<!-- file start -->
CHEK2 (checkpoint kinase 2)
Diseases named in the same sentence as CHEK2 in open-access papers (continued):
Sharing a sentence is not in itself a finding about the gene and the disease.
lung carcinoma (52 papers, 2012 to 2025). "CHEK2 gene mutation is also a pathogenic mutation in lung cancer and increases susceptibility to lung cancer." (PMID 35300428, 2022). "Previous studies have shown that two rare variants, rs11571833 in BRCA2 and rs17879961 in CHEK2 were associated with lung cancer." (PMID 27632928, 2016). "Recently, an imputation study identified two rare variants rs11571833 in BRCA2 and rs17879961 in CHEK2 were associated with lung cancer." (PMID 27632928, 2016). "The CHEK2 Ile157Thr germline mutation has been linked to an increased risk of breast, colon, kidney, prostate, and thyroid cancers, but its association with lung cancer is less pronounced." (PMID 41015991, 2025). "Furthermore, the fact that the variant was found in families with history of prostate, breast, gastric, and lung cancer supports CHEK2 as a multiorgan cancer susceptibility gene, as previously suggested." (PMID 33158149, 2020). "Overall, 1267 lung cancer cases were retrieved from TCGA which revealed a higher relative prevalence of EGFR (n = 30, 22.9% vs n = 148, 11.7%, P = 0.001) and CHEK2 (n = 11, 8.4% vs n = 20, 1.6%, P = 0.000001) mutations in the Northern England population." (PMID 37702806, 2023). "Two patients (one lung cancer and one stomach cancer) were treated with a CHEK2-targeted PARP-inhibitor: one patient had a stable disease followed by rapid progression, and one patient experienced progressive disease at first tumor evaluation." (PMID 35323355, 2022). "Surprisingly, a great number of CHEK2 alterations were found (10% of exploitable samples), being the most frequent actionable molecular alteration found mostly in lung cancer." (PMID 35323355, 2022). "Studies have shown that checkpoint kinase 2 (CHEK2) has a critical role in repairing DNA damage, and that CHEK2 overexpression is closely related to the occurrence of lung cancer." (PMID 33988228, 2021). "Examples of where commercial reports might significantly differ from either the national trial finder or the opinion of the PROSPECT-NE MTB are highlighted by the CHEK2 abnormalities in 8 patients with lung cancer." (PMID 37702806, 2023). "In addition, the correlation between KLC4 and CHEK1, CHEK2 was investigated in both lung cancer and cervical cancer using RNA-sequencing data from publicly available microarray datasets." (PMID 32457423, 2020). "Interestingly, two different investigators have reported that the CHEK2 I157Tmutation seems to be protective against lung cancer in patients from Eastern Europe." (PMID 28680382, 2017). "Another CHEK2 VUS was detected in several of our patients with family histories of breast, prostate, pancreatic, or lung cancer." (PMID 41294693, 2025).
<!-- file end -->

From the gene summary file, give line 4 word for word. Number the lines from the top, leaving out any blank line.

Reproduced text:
lung carcinoma (52 papers, 2012 to 2025). "CHEK2 gene mutation is also a pathogenic mutation in lung cancer and increases susceptibility to lung cancer." (PMID 35300428, 2022). "Previous studies have shown that two rare variants, rs11571833 in BRCA2 and rs17879961 in CHEK2 were associated with lung cancer." (PMID 27632928, 2016). "Recently, an imputation study identified two rare variants rs11571833 in BRCA2 and rs17879961 in CHEK2 were associated with lung cancer." (PMID 27632928, 2016). "The CHEK2 Ile157Thr germline mutation has been linked to an increased risk of breast, colon, kidney, prostate, and thyroid cancers, but its association with lung cancer is less pronounced." (PMID 41015991, 2025). "Furthermore, the fact that the variant was found in families with history of prostate, breast, gastric, and lung cancer supports CHEK2 as a multiorgan cancer susceptibility gene, as previously suggested." (PMID 33158149, 2020). "Overall, 1267 lung cancer cases were retrieved from TCGA which revealed a higher relative prevalence of EGFR (n = 30, 22.9% vs n = 148, 11.7%, P = 0.001) and CHEK2 (n = 11, 8.4% vs n = 20, 1.6%, P = 0.000001) mutations in the Northern England population." (PMID 37702806, 2023). "Two patients (one lung cancer and one stomach cancer) were treated with a CHEK2-targeted PARP-inhibitor: one patient had a stable disease followed by rapid progression, and one patient experienced progressive disease at first tumor evaluation." (PMID 35323355, 2022). "Surprisingly, a great number of CHEK2 alterations were found (10% of exploitable samples), being the most frequent actionable molecular alteration found mostly in lung cancer." (PMID 35323355, 2022). "Studies have shown that checkpoint kinase 2 (CHEK2) has a critical role in repairing DNA damage, and that CHEK2 overexpression is closely related to the occurrence of lung cancer." (PMID 33988228, 2021). "Examples of where commercial reports might significantly differ from either the national trial finder or the opinion of the PROSPECT-NE MTB are highlighted by the CHEK2 abnormalities in 8 patients with lung cancer." (PMID 37702806, 2023). "In addition, the correlation between KLC4 and CHEK1, CHEK2 was investigated in both lung cancer and cervical cancer using RNA-sequencing data from publicly available microarray datasets." (PMID 32457423, 2020). "Interestingly, two different investigators have reported that the CHEK2 I157Tmutation seems to be protective against lung cancer in patients from Eastern Europe." (PMID 28680382, 2017). "Another CHEK2 VUS was detected in several of our patients with family histories of breast, prostate, pancreatic, or lung cancer." (PMID 41294693, 2025).